INTERPOL has made public the Red Notice, or international wanted persons alert, for WikiLeaks founder Julian Assange at the request of Swedish authorities who want to question him in connection with a number of sexual offences. However, INTERPOL cannot demand that any member country arrests the subject of a Red Notice.

Assange’s lawyer, Mark Stephens has previously said that the allegations were made after Assange had consensual sex with two women who turned on him after becoming aware of each other’s relationships. Sweden’s Supreme Court was reviewing Assange’s appeal of the order to detain him. Court official Kerstin Norman, who is handling the case, said a decision is expected late Wednesday or Thursday.

There is reportedly also a European arrest warrant for Assange by the Swedish authorities, but it was incorrectly filled out.

3. Amazon Hosting for Wikileaks

Amazon Web Services has stopped hosting Wikileaks. This was done for unspecified reasons, but as Larry Dignan points out, Amazon states clearly in its terms of service that it can host you as well as terminate an agreement at will.

4. Death Threats to Julian Assange

Certain individuals in the US have publicly called for the murder of Julian Assange. In US case law advocacy of violence can only be prohibited when there is clear incitement of an imminent violent act. I am not an expert in US law, but it appears to me that these threats constitute a violation. However, it is not clear whether someone in the US or Australia would want to prosecute those threats. In Bulgaria or in the European Union in general these threats would be prosecuted.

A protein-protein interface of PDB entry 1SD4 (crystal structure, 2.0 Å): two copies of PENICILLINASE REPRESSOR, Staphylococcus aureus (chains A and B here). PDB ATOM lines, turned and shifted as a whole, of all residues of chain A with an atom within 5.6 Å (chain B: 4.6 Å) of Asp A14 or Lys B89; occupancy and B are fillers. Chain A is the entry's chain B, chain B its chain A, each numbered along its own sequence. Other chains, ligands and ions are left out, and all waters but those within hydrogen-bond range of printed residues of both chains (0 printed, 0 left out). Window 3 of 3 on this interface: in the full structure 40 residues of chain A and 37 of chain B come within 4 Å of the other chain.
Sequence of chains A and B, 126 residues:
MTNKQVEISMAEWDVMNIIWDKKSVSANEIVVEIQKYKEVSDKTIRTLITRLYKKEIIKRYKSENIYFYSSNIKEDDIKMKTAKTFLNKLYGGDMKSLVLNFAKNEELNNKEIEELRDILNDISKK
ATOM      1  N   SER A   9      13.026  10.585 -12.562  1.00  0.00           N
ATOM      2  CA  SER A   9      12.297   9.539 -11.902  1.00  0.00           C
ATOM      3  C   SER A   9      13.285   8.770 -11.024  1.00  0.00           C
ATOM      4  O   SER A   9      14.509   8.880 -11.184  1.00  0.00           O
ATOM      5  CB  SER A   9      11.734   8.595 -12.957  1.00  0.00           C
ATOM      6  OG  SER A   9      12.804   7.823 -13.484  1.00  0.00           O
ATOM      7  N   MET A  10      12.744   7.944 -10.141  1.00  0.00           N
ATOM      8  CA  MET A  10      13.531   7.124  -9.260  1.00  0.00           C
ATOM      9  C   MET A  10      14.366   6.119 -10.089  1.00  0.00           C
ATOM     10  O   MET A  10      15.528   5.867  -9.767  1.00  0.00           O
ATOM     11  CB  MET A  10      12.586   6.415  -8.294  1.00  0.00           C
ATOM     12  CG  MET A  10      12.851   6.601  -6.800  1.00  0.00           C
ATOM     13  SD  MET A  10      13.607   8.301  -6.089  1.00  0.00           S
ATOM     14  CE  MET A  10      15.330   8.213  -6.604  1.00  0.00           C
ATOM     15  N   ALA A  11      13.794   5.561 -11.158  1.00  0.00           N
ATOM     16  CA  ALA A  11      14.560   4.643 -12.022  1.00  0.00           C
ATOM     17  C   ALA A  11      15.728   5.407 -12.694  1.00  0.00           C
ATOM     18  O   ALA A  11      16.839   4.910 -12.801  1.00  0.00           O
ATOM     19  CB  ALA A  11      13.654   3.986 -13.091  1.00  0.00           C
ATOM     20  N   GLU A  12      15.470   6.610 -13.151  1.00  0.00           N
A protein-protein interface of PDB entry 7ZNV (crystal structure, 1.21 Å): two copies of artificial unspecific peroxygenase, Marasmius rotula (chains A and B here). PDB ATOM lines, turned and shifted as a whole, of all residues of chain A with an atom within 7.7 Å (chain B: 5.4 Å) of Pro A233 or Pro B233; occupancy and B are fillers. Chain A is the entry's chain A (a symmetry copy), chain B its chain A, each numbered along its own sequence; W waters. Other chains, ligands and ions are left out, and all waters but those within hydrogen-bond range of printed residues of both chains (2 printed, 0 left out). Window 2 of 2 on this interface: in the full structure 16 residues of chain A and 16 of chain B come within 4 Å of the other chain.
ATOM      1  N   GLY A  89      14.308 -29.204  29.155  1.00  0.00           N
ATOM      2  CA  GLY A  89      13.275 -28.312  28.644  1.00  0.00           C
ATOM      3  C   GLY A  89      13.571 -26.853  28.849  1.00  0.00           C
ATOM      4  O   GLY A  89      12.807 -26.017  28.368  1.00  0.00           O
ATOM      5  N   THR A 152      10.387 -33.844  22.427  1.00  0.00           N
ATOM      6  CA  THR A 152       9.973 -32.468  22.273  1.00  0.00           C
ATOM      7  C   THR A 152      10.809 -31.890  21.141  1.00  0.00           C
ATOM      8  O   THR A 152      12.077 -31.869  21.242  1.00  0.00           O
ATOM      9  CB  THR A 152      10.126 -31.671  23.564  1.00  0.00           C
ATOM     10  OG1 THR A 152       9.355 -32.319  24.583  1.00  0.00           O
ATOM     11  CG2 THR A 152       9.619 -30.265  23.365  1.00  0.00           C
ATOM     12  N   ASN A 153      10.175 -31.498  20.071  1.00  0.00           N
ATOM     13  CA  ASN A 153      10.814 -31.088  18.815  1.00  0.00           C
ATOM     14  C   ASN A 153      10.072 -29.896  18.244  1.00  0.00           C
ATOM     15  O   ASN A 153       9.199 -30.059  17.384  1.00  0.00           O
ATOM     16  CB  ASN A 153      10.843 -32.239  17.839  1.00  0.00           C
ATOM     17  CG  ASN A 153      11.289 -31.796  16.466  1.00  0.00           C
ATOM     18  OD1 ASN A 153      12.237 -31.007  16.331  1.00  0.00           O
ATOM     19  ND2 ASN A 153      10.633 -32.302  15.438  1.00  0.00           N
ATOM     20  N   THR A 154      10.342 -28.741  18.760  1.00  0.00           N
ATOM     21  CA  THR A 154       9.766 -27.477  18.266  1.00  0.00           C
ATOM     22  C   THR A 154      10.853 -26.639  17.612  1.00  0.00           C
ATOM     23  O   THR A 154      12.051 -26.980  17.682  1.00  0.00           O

5. Conclusion

Three developments should be observed:

  • if and how the US decides to prosecute Wikileaks and/or the newspapers that leaked the cables, and
  • how the criminal case against Julian Assange is processed by the Swedish prosecution and courts, and
  • whether some legal action is taken against individuals that incite the killing of Mr. Assange.

 

 

“Afghanistan is not Sweden”???

I’ve been following with slight misapprehension the nervous reactions of some US bloggers and commentators on the Wikileaks scandal that involved the publication of thousands of US military confidential documents on the Internet.

One particular post, however, needs further comment. It comes from the Passport blog of the Foreign Policy magazine and was written by Blake Hounshell. It is titled “Afghanistan is not Sweden”. There, Mr. Hounshell criticizes “naïve” reactions of bloggers that have expressed concern with the quite high levels of tolerance to civilian casualties in the US military.

Huh? “Afghanistan is not Sweden”? Wow, never thought about it this way!

The very title of this post is derogatory for Afghan people. We all VERY WELL know that Afghanistan is NOT Sweden; we learned that at school. But it is no more legitimate to kill civilian Afghans than to kill civilian Swedes. If Mr. Hounshell thinks otherwise, he should seek other venues to express his agenda.

As a permanent reader of the Foreign Policy magazine and blogs I feel personally offended by this post. To claim that the leak of documents is illegal and threatens current operations is one thing; to claim that people around the world are of different inherent quality is another. The right to life is the most fundamental human right (the US practice of execution notwithstanding). I decline to accept any justification for the loss of human life on the basis of nationality and geographic location.